In big shift forward, govt not to contest challenge to Section 377, leaves it to Supreme Court

The Centre on Wednesday made it clear that it would not contest demands to declare as unconstitutional Section 377 of the IPC and left the decision on petitions challenging the law to the “wisdom” of the Supreme Court.

Written by Ananthakrishnan G | New Delhi | Updated: July 12, 2018 7:12:34 am
section 377, section 377 hearing, section 377 unconstitutional, consensual sex, gay sex hearing, same sex hearing, supreme court homosexuality, section 377 government, lgbtq rights, lgbtq community, ministry of home affairs The Centre on Wednesday left the decision on petitions challenging the law to the “wisdom” of the Supreme Court, (Express photo by Kevin Dsouza)

Making it clear it would not contest demands to declare as unconstitutional Section 377 of the Indian Penal Code which criminalises sexual relations between consenting adults in private, the Centre Wednesday left the decision on petitions challenging the law to the “wisdom” of the Supreme Court, but urged it not to go into other issues like gay marriages, adoption and ancillary civil rights of the LGBTQ (lesbian, gay, bisexual, transgender and queer) community.

In its affidavit filed in court, the Ministry of Home Affairs said: “I state and submit that so far as the constitutional validity (of) Section 377 to the extent it applies to ‘consensual acts of adults in private’ is concerned, the Union of India would leave the said question to the wisdom of this Hon’ble Court.”

Also Read | Government walked BJP tightrope on Section 377: said yes — and a no as well

Additional Solicitor General Tushar Mehta submitted the affidavit before a five-judge Constitution Bench comprising Chief Justice of India Dipak Misra and Justices R F Nariman, A M Khanwilkar, D Y Chandrachud and Indu Malhotra. After going through the relevant sections in the affidavit, CJI Misra told Mehta: “It means you are not contesting.”

The ASG, however, said the Centre was concerned about issues like bestiality and incestuous relations. He requested the bench to ensure that someone does not use the court’s decision, if it were to hold Section 377 unconstitutional, to justify such acts saying it is a part of their sexual orientation. “Please do not say anything that may be construed for any object that your lordships did not intend,” Mehta told the bench.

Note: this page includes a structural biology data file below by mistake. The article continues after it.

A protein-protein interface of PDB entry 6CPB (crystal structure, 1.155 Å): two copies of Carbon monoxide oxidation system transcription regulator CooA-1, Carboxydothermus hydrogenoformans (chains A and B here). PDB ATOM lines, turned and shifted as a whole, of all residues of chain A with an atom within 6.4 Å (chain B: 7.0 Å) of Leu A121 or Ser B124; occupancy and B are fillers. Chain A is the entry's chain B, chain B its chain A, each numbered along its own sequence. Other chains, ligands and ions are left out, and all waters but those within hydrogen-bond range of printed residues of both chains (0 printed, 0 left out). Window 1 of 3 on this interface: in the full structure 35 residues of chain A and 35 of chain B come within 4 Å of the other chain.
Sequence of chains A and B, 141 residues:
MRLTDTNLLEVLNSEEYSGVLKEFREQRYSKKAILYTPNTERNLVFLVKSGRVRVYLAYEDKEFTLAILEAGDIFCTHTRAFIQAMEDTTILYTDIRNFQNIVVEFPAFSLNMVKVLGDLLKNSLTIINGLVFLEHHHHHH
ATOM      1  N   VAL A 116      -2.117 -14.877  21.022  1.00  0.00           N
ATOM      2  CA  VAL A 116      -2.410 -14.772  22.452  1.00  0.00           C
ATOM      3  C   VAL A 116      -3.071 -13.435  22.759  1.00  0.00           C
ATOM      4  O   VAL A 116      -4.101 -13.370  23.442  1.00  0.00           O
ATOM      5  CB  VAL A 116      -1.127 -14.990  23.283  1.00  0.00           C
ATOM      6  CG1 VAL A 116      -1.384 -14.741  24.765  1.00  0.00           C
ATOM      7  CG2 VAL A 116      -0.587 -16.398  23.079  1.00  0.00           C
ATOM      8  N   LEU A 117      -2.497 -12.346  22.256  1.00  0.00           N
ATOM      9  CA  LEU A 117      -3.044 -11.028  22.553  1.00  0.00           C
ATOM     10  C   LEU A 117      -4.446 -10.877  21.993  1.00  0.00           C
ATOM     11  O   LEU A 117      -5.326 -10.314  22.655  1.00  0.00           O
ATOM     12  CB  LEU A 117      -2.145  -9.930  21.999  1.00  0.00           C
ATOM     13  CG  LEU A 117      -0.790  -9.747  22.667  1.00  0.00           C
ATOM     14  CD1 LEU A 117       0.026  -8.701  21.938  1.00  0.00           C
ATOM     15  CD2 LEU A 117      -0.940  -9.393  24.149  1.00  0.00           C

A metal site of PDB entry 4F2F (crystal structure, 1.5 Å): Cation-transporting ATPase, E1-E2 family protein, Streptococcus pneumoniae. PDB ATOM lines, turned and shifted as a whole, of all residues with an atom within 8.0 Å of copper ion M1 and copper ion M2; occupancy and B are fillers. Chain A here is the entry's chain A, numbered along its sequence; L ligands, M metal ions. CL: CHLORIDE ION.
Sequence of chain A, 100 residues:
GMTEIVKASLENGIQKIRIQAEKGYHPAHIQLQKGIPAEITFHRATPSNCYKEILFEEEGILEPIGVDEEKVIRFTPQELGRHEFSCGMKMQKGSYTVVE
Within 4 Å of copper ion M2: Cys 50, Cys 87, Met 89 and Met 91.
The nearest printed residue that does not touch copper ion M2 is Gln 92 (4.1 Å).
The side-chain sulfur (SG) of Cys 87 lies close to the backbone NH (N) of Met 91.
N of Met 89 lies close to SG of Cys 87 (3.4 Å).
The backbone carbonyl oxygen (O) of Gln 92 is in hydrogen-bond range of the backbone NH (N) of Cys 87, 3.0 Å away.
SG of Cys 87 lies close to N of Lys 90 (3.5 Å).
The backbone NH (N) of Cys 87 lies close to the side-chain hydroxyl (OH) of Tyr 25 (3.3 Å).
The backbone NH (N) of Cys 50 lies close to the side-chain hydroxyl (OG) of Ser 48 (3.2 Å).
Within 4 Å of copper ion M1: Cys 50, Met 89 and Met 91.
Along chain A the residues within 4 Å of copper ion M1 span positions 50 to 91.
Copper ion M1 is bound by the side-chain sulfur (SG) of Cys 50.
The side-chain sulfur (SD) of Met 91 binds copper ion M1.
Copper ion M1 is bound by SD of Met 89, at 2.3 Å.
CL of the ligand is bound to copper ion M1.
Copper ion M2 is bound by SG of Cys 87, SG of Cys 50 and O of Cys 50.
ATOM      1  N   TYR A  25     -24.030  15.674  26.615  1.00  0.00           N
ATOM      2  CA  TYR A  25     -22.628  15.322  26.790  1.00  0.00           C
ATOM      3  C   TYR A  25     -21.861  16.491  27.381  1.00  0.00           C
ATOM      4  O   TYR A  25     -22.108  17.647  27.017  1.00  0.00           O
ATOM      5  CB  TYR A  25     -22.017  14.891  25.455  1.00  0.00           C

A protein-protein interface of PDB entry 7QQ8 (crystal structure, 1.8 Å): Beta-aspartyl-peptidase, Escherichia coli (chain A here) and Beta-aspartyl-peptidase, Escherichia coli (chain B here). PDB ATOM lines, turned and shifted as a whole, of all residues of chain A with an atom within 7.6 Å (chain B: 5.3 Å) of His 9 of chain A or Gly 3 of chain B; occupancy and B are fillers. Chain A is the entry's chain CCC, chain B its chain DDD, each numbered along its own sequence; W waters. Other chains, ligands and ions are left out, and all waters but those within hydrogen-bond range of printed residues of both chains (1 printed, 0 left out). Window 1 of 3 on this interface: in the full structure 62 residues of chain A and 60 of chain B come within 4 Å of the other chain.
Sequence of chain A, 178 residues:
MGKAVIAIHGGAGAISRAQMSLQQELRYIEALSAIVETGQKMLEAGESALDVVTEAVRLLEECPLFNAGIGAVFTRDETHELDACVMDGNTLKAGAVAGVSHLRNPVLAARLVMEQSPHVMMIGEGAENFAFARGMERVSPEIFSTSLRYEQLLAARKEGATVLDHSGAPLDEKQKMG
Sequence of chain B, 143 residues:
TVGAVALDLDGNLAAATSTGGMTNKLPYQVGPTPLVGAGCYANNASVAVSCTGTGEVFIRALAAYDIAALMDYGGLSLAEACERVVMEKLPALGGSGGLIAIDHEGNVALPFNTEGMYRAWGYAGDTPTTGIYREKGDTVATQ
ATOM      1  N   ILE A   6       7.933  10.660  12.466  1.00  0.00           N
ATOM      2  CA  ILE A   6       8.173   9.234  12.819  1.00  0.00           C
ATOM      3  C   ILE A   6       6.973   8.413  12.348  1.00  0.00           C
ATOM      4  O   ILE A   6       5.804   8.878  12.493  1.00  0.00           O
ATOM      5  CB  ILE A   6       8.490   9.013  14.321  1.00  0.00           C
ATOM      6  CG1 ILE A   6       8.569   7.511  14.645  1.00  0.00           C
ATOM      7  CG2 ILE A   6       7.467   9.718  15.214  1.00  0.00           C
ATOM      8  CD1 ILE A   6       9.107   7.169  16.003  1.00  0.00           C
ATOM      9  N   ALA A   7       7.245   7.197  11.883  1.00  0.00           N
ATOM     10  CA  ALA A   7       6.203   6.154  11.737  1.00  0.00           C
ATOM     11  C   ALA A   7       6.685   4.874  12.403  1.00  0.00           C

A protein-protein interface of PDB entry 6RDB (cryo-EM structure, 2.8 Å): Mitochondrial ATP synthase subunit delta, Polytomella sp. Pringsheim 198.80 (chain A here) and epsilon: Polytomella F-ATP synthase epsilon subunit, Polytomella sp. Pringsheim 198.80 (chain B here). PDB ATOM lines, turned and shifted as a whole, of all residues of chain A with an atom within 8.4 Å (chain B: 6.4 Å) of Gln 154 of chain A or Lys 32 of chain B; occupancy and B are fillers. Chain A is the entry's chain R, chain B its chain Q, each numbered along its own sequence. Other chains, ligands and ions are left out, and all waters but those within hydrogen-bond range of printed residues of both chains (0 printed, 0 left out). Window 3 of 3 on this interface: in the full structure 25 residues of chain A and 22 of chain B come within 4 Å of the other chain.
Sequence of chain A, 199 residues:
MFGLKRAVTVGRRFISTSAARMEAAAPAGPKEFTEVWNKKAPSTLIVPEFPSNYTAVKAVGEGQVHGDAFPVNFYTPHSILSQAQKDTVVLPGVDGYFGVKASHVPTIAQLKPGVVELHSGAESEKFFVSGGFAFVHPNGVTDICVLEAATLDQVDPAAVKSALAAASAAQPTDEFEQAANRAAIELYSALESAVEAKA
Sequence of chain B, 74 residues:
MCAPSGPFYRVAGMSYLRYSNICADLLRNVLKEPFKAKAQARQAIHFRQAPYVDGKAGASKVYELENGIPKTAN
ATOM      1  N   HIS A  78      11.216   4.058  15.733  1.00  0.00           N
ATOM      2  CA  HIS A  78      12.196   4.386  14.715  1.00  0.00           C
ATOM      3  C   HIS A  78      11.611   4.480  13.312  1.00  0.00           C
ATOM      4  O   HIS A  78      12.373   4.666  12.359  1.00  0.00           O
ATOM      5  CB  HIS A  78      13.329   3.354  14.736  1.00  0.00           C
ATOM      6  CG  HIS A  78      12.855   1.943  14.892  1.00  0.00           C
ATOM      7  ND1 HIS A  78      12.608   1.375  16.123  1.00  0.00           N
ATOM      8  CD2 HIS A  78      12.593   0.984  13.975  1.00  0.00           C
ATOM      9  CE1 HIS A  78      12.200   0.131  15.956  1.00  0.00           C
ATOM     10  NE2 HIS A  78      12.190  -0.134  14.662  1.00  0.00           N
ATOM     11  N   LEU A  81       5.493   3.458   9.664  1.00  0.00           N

Read | What is Section 377 of IPC?

He urged the court to restrict itself to deciding the constitutionality of Section 377 and not go into other issues. This was underlined in the Centre’s affidavit: “If this Hon’ble Court is pleased to decide to examine any other question other than the constitutional validity of Section 377 of the Indian Penal Code, or to construe any other right in favour of or in respect of LGBTQ, the Union of India would like to file its detailed affidavit in reply as consideration of other issues would have far-reaching and wide ramifications under various other laws and also will have consequences which are neither contemplated in the reference nor required to be answered by this Hon’ble Bench.”

Also Read | 18 years since Law panel said ‘delete’ Section 377, report quoted in Supreme Court hearing

A day earlier, senior advocate Mukul Rohatgi, appearing for one of the petitioners, had urged the court that besides dealing with Section 377, it should also make a declaration under the Constitution for protection of the rights of “sexual minorities” including on matters of marriage, inheritance, adoption and live-in.